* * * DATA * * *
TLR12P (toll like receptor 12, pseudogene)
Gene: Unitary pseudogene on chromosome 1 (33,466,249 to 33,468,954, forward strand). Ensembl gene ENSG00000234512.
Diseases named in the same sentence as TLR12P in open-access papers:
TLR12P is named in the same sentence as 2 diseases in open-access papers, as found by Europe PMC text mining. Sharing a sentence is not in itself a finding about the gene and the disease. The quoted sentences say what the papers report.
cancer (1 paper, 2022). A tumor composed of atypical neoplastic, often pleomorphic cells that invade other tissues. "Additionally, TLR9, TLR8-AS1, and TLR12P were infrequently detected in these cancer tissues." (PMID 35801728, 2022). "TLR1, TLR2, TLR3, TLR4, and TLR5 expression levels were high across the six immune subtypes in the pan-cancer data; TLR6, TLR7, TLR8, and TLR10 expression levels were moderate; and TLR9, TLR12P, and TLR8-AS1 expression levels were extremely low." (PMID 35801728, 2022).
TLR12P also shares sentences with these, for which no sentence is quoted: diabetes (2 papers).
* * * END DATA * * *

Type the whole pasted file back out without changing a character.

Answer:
TLR12P (toll like receptor 12, pseudogene)
Gene: Unitary pseudogene on chromosome 1 (33,466,249 to 33,468,954, forward strand). Ensembl gene ENSG00000234512.
Diseases named in the same sentence as TLR12P in open-access papers:
TLR12P is named in the same sentence as 2 diseases in open-access papers, as found by Europe PMC text mining. Sharing a sentence is not in itself a finding about the gene and the disease. The quoted sentences say what the papers report.
cancer (1 paper, 2022). A tumor composed of atypical neoplastic, often pleomorphic cells that invade other tissues. "Additionally, TLR9, TLR8-AS1, and TLR12P were infrequently detected in these cancer tissues." (PMID 35801728, 2022). "TLR1, TLR2, TLR3, TLR4, and TLR5 expression levels were high across the six immune subtypes in the pan-cancer data; TLR6, TLR7, TLR8, and TLR10 expression levels were moderate; and TLR9, TLR12P, and TLR8-AS1 expression levels were extremely low." (PMID 35801728, 2022).
TLR12P also shares sentences with these, for which no sentence is quoted: diabetes (2 papers).